Managing GeoJSON data using GDAL

In my last tutorial, we used USGS earthquake data to make a simple web map using leaflet. Today, we’ll explore how to use GDAL tools to explore and manipulate GeoJSON data. Why might this be useful?

  • Removing un-needed properties to optimize filesize
  • Filtering data by location for mapping purposes
  • Cleaning data by removing invalid features
  • Converting other geo-data formats into GeoJSON, or vice versa.

Installing GDAL and Downloading Sample Data

GDAL (Geospatial Data Abstraction Library) is a free and open-source translator library for both raster and vector data formats. It provides a number of core functionalities for data processing and conversion which are used across the suite of OSGeo applications. More importantly for our purposes, GDAL provides a bunch of command-line tools for processing geospatial data.

If you’re on a Mac and using homebrew, you can easily install GDAL by running brew install gdal from the command line. Otherwise, you can download binaries from GDAL or compile the source code yourself.

Just like the last tutorial, we’re going to be using the USGS earthquake data. Navigate to http://earthquake.usgs.gov/earthquakes/feed/v1.0/summary/all_month.geojson, and save the resulting file to your computer as a .geojson file.

Using OGRInfo to look inside your dataset

OGRInfo lets us look inside geospatial datasets, viewing both summary info and lists of individual features. It’s useful to see what attributes are available for a given dataset or how many features it contains, as well as testing out attribute filters and examining individual features.

Let’s try some basic commands. Just running ogrinfo on a dataset will give you a list of all the layers it contains. In the case of GeoJSON, this is usually just a single layer.

$ ogrinfo all_month.geojson
ERROR 4: GeoJSON Driver doesn't support update.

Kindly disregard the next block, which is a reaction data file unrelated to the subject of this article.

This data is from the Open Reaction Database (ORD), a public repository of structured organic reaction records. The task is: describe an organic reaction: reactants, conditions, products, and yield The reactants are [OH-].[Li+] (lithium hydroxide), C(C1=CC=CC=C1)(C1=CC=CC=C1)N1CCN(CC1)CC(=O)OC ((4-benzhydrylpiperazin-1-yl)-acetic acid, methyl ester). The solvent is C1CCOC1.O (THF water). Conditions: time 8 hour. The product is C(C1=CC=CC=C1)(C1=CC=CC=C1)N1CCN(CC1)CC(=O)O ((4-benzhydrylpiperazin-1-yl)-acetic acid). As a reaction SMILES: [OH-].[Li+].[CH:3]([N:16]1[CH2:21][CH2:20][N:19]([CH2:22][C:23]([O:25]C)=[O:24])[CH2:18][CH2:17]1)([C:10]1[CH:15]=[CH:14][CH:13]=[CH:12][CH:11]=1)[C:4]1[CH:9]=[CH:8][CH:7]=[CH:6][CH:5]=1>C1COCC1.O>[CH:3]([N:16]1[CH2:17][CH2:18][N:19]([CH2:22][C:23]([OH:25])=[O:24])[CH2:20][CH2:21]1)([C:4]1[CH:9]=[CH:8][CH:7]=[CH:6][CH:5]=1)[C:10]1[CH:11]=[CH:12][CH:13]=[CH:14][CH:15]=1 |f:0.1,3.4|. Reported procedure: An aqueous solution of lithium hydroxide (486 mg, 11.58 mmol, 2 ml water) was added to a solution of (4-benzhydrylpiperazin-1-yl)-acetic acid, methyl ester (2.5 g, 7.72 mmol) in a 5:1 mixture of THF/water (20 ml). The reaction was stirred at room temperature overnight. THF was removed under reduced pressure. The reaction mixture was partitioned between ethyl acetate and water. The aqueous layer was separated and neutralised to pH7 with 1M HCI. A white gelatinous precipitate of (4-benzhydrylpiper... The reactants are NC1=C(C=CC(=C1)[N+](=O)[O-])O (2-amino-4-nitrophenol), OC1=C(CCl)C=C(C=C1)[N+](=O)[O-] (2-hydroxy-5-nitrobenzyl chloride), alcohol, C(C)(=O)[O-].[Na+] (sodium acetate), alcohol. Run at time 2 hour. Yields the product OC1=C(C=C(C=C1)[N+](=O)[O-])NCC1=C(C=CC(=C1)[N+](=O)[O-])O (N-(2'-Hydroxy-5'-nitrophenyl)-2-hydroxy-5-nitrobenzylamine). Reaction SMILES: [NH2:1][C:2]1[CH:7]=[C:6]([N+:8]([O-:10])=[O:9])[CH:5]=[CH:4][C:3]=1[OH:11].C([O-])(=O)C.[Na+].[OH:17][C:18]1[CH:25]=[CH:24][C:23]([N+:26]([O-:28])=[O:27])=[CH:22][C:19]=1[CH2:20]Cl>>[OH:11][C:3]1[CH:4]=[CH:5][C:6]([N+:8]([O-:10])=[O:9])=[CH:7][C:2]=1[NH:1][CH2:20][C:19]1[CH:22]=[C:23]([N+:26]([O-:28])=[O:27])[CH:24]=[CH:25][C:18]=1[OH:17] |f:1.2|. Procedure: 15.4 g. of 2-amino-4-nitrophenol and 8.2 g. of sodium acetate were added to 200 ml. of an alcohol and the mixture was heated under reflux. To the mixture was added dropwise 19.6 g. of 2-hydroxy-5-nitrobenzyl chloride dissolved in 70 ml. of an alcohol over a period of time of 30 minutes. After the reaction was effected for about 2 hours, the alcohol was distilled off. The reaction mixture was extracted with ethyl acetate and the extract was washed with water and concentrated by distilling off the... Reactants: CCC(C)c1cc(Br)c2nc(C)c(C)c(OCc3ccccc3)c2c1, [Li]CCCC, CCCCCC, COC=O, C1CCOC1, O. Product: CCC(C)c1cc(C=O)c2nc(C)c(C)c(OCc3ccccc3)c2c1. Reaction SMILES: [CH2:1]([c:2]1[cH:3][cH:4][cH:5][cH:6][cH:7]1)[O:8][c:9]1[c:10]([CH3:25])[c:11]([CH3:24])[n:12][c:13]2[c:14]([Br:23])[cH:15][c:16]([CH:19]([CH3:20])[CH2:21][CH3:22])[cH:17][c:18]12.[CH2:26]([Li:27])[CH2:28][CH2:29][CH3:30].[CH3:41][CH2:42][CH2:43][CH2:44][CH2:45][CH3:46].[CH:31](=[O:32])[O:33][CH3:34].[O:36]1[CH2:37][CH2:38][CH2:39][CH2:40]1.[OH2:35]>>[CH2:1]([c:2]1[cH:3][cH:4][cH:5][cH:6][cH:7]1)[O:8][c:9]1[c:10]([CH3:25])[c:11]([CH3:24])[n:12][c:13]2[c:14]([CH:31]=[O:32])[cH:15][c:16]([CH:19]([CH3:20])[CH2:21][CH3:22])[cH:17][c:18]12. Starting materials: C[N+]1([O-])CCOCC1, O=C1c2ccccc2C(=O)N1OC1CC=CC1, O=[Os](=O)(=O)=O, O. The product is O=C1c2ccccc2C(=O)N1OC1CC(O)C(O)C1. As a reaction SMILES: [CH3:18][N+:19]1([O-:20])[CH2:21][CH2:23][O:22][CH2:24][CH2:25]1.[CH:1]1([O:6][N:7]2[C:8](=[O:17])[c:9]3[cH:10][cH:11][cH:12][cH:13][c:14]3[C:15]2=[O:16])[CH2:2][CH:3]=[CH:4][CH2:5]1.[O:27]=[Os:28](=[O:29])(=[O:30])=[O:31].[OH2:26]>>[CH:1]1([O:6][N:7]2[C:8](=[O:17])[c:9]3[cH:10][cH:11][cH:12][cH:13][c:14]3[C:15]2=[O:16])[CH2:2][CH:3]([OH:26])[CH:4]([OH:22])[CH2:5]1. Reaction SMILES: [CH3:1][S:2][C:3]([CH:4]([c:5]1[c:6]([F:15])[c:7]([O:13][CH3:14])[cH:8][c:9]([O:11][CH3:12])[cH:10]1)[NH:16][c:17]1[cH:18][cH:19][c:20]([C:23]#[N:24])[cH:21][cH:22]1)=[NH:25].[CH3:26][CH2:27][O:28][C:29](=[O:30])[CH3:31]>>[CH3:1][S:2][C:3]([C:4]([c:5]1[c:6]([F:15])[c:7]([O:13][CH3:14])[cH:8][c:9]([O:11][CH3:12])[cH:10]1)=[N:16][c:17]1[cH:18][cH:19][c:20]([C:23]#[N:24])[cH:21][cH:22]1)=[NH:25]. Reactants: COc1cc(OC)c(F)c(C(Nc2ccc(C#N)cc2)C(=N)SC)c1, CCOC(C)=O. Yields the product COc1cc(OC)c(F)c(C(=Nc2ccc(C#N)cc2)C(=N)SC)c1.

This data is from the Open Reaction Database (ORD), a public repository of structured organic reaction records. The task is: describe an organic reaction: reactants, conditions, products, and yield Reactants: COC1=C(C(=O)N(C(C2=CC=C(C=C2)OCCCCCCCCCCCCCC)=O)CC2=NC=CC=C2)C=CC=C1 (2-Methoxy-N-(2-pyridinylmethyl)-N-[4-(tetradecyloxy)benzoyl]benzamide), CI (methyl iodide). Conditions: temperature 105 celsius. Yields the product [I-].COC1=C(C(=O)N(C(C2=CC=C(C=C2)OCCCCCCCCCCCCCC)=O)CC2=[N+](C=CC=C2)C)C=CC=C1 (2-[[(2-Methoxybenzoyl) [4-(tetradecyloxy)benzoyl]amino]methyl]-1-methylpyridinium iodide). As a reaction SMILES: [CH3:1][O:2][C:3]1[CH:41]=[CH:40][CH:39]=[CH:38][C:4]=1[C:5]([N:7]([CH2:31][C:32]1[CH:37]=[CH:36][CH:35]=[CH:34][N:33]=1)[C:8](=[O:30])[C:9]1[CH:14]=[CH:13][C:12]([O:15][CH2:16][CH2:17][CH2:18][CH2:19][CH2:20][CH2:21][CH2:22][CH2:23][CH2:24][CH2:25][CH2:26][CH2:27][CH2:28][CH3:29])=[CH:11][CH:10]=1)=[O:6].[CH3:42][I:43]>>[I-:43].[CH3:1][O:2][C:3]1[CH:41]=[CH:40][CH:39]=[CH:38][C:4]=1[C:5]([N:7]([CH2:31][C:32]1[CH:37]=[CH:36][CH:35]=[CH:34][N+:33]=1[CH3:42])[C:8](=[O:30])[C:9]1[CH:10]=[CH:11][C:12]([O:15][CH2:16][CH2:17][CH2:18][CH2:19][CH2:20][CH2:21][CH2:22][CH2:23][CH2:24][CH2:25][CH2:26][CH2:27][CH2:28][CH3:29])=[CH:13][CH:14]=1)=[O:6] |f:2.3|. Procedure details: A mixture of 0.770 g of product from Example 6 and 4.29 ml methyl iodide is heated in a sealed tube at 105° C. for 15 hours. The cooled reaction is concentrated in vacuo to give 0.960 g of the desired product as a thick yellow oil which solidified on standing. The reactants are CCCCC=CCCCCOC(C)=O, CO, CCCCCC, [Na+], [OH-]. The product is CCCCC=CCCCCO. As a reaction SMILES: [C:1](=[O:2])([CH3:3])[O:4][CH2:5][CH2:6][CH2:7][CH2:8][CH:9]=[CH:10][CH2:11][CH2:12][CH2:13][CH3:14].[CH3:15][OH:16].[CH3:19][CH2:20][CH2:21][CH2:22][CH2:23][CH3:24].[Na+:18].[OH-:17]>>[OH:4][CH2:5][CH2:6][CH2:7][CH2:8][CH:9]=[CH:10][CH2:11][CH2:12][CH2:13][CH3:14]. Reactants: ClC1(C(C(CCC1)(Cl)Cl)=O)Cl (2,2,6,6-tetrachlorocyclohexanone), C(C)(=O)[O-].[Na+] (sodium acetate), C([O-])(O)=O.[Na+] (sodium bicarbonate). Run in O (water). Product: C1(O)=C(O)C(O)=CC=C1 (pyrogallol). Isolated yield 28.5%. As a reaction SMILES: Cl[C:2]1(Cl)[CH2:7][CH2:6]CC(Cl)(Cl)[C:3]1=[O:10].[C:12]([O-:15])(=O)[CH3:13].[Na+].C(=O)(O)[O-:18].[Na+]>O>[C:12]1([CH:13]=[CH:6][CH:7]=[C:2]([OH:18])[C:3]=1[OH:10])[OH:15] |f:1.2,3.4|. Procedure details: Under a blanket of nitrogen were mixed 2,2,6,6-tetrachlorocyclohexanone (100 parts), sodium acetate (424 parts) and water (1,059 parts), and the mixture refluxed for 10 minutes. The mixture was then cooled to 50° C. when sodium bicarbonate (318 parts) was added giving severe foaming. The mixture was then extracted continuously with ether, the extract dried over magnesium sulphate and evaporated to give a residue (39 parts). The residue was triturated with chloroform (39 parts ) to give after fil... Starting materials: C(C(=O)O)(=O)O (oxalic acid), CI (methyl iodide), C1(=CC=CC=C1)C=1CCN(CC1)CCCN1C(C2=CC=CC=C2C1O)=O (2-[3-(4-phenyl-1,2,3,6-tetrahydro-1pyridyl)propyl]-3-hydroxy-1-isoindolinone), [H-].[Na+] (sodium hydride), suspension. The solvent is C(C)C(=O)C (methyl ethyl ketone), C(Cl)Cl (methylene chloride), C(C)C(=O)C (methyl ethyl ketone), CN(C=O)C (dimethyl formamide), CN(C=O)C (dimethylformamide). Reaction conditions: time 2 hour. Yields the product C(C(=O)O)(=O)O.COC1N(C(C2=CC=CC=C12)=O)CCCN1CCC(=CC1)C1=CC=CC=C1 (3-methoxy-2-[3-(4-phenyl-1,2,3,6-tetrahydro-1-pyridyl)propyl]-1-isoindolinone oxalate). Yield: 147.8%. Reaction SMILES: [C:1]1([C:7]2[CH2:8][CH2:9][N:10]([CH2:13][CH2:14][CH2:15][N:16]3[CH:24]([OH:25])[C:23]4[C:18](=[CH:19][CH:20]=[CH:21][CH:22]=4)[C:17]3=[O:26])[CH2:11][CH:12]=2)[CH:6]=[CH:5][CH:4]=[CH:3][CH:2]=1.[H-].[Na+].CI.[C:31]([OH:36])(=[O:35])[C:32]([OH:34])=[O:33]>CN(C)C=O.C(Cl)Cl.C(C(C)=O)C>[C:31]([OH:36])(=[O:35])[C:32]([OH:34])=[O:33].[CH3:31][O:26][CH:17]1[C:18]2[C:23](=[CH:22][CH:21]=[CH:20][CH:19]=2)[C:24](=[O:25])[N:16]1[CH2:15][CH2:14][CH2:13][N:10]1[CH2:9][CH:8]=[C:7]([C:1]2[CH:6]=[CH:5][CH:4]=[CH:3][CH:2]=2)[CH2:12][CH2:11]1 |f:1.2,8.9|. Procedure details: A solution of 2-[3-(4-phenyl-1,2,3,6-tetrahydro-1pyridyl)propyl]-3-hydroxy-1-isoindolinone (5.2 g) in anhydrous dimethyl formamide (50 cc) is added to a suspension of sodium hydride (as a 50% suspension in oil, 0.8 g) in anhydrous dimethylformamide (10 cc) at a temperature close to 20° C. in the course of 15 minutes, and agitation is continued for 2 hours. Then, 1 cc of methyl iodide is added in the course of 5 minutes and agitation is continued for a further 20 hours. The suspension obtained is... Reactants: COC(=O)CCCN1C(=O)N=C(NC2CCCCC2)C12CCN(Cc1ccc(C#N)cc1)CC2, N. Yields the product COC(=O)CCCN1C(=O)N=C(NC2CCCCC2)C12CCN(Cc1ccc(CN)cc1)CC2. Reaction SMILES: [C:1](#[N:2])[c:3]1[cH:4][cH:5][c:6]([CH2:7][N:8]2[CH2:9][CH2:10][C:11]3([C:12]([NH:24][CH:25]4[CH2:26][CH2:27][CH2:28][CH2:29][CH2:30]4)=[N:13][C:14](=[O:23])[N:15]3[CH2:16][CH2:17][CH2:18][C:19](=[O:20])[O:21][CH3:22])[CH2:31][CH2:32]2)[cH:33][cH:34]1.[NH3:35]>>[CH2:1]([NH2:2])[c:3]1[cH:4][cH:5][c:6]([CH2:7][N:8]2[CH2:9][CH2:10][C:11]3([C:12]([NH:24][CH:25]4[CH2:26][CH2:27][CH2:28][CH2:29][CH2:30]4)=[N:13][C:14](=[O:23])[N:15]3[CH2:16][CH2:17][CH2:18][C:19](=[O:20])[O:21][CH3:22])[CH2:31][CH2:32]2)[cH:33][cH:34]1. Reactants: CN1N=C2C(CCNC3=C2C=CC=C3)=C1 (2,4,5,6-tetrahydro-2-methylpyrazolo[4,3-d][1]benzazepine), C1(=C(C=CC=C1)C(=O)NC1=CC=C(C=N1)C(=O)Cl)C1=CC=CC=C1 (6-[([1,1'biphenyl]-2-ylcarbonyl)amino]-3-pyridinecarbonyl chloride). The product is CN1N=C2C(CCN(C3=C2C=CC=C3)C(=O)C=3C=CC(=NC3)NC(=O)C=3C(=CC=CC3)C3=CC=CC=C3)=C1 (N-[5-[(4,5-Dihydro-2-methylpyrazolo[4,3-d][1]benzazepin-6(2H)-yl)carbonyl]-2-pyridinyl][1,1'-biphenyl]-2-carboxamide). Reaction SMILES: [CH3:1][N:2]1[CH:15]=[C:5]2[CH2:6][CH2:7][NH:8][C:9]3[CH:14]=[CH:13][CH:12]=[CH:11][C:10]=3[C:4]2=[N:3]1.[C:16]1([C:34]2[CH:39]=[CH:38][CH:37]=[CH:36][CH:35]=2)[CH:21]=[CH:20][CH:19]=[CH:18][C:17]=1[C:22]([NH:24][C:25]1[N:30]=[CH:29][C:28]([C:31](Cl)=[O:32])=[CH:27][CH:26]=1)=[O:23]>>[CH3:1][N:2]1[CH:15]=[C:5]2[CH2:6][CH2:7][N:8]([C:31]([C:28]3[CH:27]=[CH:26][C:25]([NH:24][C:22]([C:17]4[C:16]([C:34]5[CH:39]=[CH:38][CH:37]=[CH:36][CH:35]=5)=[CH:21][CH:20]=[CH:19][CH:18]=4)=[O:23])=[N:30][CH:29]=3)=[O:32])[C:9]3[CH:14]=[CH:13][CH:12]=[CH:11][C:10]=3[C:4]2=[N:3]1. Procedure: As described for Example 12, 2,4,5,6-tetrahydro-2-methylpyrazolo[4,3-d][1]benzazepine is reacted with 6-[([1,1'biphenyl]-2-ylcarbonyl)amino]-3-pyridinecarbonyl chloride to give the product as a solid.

Had to open data source read-only.
INFO: Open of `all_month.geojson'
      using driver `GeoJSON' successful.
1: OGRGeoJSON (3D Point)

That’s not very helpful, so let’s try peeking inside the (only) layer. ogrinfo syntax has you pass the layer name as the second argument. By default, it will print every feature in this dataset (7.5 Mb worth!) to the console, so instead let’s add the -so argument, which displays a summary of the layer. Note that the GeoJSON driver for OGR has assigned the layer name OGRGeoJSON, which we’re passing in:

$ ogrinfo all_month.geojson OGRGeoJSON -so
ERROR 4: GeoJSON Driver doesn't support update.
Had to open data source read-only.
INFO: Open of `all_month.geojson'
      using driver `GeoJSON' successful.

Layer name: OGRGeoJSON
Geometry: 3D Point
Feature Count: 10082
Extent: (-179.924400, -62.035900) - (179.989800, 68.959900)
Layer SRS WKT:
GEOGCS["WGS 84",
    DATUM["WGS_1984",
        SPHEROID["WGS 84",6378137,298.257223563,
            AUTHORITY["EPSG","7030"]],
        AUTHORITY["EPSG","6326"]],
    PRIMEM["Greenwich",0,
        AUTHORITY["EPSG","8901"]],
    UNIT["degree",0.0174532925199433,
        AUTHORITY["EPSG","9122"]],
    AUTHORITY["EPSG","4326"]]
mag: Real (0.0)
place: String (0.0)
...
magType: String (0.0)
type: String (0.0)
title: String (0.0)

Now this is getting somewhere! We’ve got info about the number of features, the extent of the data (apparently there aren’t earthquakes at the poles, or USGS isn’t monitoring them), the coordinate system of the data, and a full list of attributes.

What might that type attribute be telling us? We can use ogrinfo to run basic SQL queries on the data as well, for example:

$ ogrinfo all_month.geojson -sql "SELECT DISTINCT type FROM OGRGeoJSON -q"
ERROR 4: GeoJSON Driver doesn't support update.

Layer name: OGRGeoJSON
OGRFeature(OGRGeoJSON):0
  type (String) = earthquake

OGRFeature(OGRGeoJSON):1
  type (String) = quarry blast

...

Note: I’m using the -q flag to suppress some of the more verbose output. Also, ogrinfo unfortunately doesn’t support GROUP BY or LIMIT clauses on SQL queries for GeoJSON files.

We can also use this to answer some basic questions about the data. Like, how many earthquakes were recorded with magnitude of 5 or greater?

$ ogrinfo all_month.geojson -sql "SELECT COUNT(*) FROM OGRGeoJSON WHERE mag>=5" -q
ERROR 4: GeoJSON Driver doesn't support update.

Layer name: OGRGeoJSON
OGRFeature(OGRGeoJSON):0
  COUNT_* (Integer) = 176

Optimizing your data

Check the filesize of the all_month.geojson file you downloaded. It probably weighs in at around 7-8 Mb, which is really unwieldy for a client to download before viewing a web map. Can we trim the file down a bit?

First pass: if you remember the output from ogrinfo -so, you’ll remember that there are a lot of attributes in this data-set! For a web map, we usually just use a few attributes to populate pop-up text. In this case, we’re just going to use the place, mag, and url properties.